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Latina Writers Conference, Writer Mami Maternity Leave & Staying Connected to Your Writer Self
I’m super excited to attend and speak at the Latina Writer’s Conference in Los Angeles tomorrow (9/8/18)!
A full day of programming surrounded by badass Latina Writers? Sounds like heaven!
I’ve been thinking about what I might share with the mujeres who attend my session on “Writing & Caretaking / Parenting.”
I’ve learned so much during these first two years of Mamihood and have so many stories and nuggets to share about this transition.
In preparation for the conference, I thought I’d share the one piece of advice that most influenced my approach to embracing Mamihood as a writer AND some practical strategies I implemented to stay connected to my Writer Self even in the midst of this huge transition.
Read on for all the goodness and to download a FREE checklist!
BEST PRE-BABY ADVICE
In spring 2015, I defended my dissertation and was ready to turn my attention toward creative pursuits again. That summer, I attended AROHO, a writing retreat for women at Ghost Ranch in New Mexico. There I met, I kid you not, NOT ONE but TWO fellow Boricua writers. Almost immediately we named each other writing comadres: co-mothers for our future works and book babies.
One afternoon, while walking to a reading, I asked one of my Comadres, Melissa Coss Aquino:
“How have you done it? How have you written and had babies and loved? I see you, so I know it’s possible. What words of wisdom do you have for me because I’m thinking of getting pregnant but I’m a little nervous about it.”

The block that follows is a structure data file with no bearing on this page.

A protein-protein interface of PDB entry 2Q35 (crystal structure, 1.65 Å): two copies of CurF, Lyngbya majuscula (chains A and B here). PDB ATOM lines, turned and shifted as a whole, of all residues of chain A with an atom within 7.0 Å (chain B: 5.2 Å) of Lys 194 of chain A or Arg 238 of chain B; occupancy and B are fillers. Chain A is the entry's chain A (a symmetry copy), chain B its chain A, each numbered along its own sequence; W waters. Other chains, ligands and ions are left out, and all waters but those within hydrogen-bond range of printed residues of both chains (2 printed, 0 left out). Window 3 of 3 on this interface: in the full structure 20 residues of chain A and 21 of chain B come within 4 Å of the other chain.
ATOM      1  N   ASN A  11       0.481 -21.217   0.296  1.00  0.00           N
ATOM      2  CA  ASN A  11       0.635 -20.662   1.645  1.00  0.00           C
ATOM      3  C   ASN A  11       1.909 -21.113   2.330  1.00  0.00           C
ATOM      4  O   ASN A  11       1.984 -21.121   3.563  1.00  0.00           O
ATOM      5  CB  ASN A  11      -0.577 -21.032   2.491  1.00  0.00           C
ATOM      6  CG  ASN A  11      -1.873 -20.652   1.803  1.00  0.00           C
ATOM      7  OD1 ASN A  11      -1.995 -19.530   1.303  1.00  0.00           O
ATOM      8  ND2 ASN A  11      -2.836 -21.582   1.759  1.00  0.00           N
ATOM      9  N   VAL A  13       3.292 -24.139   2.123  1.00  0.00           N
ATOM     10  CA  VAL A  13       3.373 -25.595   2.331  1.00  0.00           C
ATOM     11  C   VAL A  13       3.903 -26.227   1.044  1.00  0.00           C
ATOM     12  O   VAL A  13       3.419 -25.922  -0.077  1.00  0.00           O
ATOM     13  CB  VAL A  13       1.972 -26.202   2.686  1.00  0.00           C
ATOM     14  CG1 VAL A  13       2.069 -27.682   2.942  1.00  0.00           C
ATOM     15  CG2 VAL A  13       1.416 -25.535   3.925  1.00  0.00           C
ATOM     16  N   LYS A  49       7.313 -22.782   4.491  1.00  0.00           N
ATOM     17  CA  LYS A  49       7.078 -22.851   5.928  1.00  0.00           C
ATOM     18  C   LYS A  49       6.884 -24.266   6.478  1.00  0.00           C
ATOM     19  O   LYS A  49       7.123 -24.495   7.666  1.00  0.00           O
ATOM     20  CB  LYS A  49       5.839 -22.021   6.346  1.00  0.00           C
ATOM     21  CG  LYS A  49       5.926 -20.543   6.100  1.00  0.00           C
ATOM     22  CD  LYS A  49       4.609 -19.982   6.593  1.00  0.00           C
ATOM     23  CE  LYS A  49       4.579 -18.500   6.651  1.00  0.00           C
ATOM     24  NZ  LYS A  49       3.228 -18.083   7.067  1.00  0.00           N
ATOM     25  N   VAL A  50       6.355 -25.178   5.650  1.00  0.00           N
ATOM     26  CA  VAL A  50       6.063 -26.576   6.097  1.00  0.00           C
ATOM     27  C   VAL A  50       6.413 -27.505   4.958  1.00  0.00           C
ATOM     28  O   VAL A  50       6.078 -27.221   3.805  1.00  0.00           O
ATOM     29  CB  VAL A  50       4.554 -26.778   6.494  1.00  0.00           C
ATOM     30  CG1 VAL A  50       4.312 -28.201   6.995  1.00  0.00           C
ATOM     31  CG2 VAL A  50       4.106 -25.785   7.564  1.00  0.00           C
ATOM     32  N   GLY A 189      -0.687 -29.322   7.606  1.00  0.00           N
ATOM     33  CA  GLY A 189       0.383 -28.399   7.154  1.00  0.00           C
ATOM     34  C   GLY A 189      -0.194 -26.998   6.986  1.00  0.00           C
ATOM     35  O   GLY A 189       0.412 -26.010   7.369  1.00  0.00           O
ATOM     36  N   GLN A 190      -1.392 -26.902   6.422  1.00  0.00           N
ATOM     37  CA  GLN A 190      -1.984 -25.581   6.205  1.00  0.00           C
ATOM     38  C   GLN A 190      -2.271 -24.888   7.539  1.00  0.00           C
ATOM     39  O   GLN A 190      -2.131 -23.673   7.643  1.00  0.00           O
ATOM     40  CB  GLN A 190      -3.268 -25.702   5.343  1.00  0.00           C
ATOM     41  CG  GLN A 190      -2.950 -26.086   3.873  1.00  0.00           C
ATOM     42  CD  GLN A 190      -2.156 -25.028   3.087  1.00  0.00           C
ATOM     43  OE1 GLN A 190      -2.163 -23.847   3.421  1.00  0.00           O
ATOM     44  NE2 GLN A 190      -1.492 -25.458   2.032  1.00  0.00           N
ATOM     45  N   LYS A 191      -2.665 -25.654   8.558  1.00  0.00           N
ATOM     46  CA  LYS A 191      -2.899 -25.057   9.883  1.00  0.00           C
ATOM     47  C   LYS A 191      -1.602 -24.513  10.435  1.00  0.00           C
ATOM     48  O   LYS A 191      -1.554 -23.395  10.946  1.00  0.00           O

Melissa was writing a novel, finishing her dissertation, and had raised two grown sons. If anyone could give me some insight I knew it was her.
I was right. So much knowledge poured out of her that I asked her to hold on so I could get out a pen and paper.
She emphasized the importance of embracing the various seasons of my life, knowing that everything would constantly change and that being open to change and adaptable to those changes would make all those shifts and transitions not only bearable but potentially fruitful.
Most importantly, she said:
Take time to heal the wound of birth. You have been broken open to let someone else be born. Be with your baby. Drink tea. Nap. Heal. The writing will wait. It will be there when you’re ready.
So simple and yet so profound. Let yourself heal. Give yourself permission to press pause, to rest.
The world — and your writing life — will not end if you stop producing or publishing at the same rate AND you will not have to pause forever. What a relief.
MY WRITER MAMI MATERNITY LEAVE
When I found out I was pregnant, I took Melissa's advice to heart, took out my calendar, and wrote MATERNITY LEAVE for three months after the due date. And then I wrote EXTENDED MATERNITY LEAVE for an extra three months.
I’m grateful I intentionally took all the pressure off of my writing, especially in those first three months. I honored my cuarentena. The learning curve is steep, and being gentle with myself made for a more smooth transition.
Extending my “leave” from writing for an extra three months was also helpful for me because being a stay at home mom (with a partner working 90+ hours a week at the time) is full of its own unpaid caretaking labor to which I needed to tend. I felt fortunate to be able to write when I wanted to as a form of release and for pleasure as opposed to under external or self-inflicted pressure.
I fully acknowledge that I am in the extremely privileged position to have a spouse whose income allowed me to stay home with our son and take an extended maternity leave from not only my personal writing projects but also from teaching. I was also privileged in that I did not suffer postpartum complications and did not experience postpartum depression or anxiety.